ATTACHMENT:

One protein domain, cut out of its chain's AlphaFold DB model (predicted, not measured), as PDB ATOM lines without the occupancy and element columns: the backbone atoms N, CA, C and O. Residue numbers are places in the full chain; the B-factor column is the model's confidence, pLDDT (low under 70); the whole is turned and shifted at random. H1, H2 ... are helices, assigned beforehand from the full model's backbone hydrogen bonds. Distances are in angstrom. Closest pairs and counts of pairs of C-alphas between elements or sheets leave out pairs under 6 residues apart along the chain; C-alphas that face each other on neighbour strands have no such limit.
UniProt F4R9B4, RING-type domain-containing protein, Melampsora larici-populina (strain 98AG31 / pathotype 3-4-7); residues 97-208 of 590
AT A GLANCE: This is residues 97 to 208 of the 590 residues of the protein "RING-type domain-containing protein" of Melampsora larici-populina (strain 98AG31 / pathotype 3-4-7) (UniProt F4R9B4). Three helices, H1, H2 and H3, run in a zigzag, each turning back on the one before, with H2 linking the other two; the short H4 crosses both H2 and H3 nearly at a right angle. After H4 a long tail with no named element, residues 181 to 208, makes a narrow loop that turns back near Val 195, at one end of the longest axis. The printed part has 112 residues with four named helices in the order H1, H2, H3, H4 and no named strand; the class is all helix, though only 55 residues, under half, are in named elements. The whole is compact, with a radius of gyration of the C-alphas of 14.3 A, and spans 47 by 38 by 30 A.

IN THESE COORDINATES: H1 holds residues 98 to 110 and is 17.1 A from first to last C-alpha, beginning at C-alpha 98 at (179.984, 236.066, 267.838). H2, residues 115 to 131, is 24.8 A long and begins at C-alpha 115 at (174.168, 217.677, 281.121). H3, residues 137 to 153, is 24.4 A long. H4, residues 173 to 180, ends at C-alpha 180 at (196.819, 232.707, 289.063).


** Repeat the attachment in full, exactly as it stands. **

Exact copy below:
One protein domain, cut out of its chain's AlphaFold DB model (predicted, not measured), as PDB ATOM lines without the occupancy and element columns: the backbone atoms N, CA, C and O. Residue numbers are places in the full chain; the B-factor column is the model's confidence, pLDDT (low under 70); the whole is turned and shifted at random. H1, H2 ... are helices, assigned beforehand from the full model's backbone hydrogen bonds. Distances are in angstrom. Closest pairs and counts of pairs of C-alphas between elements or sheets leave out pairs under 6 residues apart along the chain; C-alphas that face each other on neighbour strands have no such limit.
UniProt F4R9B4, RING-type domain-containing protein, Melampsora larici-populina (strain 98AG31 / pathotype 3-4-7); residues 97-208 of 590
AT A GLANCE: This is residues 97 to 208 of the 590 residues of the protein "RING-type domain-containing protein" of Melampsora larici-populina (strain 98AG31 / pathotype 3-4-7) (UniProt F4R9B4). Three helices, H1, H2 and H3, run in a zigzag, each turning back on the one before, with H2 linking the other two; the short H4 crosses both H2 and H3 nearly at a right angle. After H4 a long tail with no named element, residues 181 to 208, makes a narrow loop that turns back near Val 195, at one end of the longest axis. The printed part has 112 residues with four named helices in the order H1, H2, H3, H4 and no named strand; the class is all helix, though only 55 residues, under half, are in named elements. The whole is compact, with a radius of gyration of the C-alphas of 14.3 A, and spans 47 by 38 by 30 A.

IN THESE COORDINATES: H1 holds residues 98 to 110 and is 17.1 A from first to last C-alpha, beginning at C-alpha 98 at (179.984, 236.066, 267.838). H2, residues 115 to 131, is 24.8 A long and begins at C-alpha 115 at (174.168, 217.677, 281.121). H3, residues 137 to 153, is 24.4 A long. H4, residues 173 to 180, ends at C-alpha 180 at (196.819, 232.707, 289.063).